Sticky lies

Sticky Lies

 

Oh what a tangled web we weave, When first we practise to deceive! ⃰⃰

 

Thanks to Sherry, from Monroe, Louisiana, a Facebook friend who reminded me of this quotation today. It came to mind as she hunted in the pantry, suspecting her husband of eating HER gluten-free rice cakes. I think I might have reserved my frustration for something a little more appetising, however, the point was made!

My Mum would regularly caution me against lying. Honesty was a highly espoused value in my childhood upbringing. Like any child, I tested what I could get away with and the consequences of deception were always severe.  Rather unintelligently, at the age of three (my sister was a defenceless baby at the time) I denied being the one who had nibbled a bite out of every single chocolate in the sweet bowl.

On a couple of occasions, I lapsed into the vice of hoarding a secret stash of sweets for consumption as and when I so chose. Being found out was a majorly shameful life event! Mum used to say that if I got into the habit of lying, eventually I would lose track of what I had said to whom and ultimately I not be able to tell the difference between truth and lies! I found that hard to believe then as everything was so black and white to my simple mind. Deliberate lies were easy to spot. I thought so, when a junior school classmate told me that she and her family had moved house to our town from the sun. Lucky for me, I had previously researched facts and written a poem about the sun, I knew of the sun’s 93,000, 000 miles’ distance from earth and that it was as hot as a newly baked currant bun. (“Bun” rhymed with “sun”).

In later life, discernment is not so straightforward and we may genuinely struggle to know what to believe. At one extreme, an established legal system depends upon the sheer capacity of prosecution and defence to make the most compelling argument to the bewildered jury. However most exercising of discernment between truth and lies comes in the everyday jumble of encounters we have with each other, words, tone and body language, media messages and hype, propaganda even and fear of disapproval by embracing the “wrong” thing.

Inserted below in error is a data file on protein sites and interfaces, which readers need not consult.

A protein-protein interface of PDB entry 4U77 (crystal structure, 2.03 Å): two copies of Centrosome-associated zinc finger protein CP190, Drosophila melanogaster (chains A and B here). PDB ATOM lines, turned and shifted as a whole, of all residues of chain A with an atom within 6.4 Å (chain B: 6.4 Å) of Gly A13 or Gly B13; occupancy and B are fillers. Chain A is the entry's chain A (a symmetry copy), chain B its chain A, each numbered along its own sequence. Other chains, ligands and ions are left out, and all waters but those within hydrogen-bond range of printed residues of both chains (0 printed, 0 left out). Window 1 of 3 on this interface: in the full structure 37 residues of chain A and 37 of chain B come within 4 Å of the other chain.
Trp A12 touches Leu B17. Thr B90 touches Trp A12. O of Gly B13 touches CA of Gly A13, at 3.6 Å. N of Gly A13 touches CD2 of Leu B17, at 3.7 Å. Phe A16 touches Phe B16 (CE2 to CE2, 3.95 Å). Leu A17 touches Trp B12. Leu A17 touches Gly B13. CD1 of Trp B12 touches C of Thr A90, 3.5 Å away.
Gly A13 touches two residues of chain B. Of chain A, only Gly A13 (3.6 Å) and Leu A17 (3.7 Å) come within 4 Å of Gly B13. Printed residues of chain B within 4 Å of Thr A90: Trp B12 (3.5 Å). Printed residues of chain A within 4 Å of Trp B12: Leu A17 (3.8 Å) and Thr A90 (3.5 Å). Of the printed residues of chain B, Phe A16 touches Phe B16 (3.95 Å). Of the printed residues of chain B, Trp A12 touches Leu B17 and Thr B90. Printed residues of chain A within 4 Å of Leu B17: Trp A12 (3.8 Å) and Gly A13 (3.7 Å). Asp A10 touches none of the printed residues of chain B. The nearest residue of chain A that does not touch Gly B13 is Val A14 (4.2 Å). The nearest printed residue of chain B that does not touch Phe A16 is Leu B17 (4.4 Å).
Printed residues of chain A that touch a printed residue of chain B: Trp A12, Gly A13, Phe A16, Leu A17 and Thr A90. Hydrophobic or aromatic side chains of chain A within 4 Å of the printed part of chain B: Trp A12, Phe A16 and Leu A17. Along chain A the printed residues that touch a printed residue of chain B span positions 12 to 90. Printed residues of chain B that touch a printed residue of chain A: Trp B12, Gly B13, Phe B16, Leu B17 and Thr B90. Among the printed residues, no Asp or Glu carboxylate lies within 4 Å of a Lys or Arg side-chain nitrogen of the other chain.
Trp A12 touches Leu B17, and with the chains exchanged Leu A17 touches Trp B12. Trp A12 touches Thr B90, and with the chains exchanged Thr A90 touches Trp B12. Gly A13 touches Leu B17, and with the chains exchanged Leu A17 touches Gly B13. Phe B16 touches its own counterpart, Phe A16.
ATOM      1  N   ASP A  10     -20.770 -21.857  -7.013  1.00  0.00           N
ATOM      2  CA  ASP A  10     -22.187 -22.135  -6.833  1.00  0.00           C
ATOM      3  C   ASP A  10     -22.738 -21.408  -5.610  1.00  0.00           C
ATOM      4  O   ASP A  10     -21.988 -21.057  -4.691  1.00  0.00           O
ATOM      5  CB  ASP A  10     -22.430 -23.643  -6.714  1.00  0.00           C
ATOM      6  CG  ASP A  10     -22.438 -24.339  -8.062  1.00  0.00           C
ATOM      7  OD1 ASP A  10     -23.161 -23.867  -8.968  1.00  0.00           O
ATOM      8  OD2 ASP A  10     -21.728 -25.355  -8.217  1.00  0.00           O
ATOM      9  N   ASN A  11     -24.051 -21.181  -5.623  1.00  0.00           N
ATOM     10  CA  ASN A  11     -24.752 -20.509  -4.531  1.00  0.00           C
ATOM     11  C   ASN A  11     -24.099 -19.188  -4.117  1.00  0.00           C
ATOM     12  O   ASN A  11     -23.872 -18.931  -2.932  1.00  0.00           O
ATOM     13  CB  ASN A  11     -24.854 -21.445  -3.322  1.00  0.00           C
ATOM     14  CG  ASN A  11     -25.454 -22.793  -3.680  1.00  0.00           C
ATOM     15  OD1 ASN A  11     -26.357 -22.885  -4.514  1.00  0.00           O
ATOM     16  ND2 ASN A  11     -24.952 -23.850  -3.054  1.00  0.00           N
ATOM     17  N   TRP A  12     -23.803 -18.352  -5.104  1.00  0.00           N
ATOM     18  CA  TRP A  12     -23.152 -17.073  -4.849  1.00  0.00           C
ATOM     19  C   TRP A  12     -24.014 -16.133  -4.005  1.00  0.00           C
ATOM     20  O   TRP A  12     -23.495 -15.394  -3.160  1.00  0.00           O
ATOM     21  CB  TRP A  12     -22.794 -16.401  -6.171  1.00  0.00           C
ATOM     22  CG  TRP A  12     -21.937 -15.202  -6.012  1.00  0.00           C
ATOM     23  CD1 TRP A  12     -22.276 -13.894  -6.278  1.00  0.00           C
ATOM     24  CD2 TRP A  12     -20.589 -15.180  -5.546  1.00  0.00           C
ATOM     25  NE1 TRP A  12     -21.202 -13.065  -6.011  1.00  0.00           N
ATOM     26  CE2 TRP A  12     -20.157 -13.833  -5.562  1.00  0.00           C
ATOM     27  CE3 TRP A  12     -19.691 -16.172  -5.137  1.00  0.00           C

Taking a stance is a risky business unless one has a starting point, a foundational truth. Then we realise that we have already built a foundation. Yet the materials that we chose to build with, the concepts handed to us, we accepted uncritically and unquestioningly before we had the power of critical choice. Now to begin to unpick those is a daunting task indeed. Is it necessary? Many will turn a blind eye to the possibility.

I have a sense of what and why I believe and it is liberating. However there will always be new discoveries and challenges to its integrity if I choose to remain teachable. My question today is How might you be tangled? It might have happened without any conspiracy on your part, or even your permission!

 

Sir Walter Scott, Marmion, Canto vi. Stanza 17. Scottish author & novelist (1771 – 1832)

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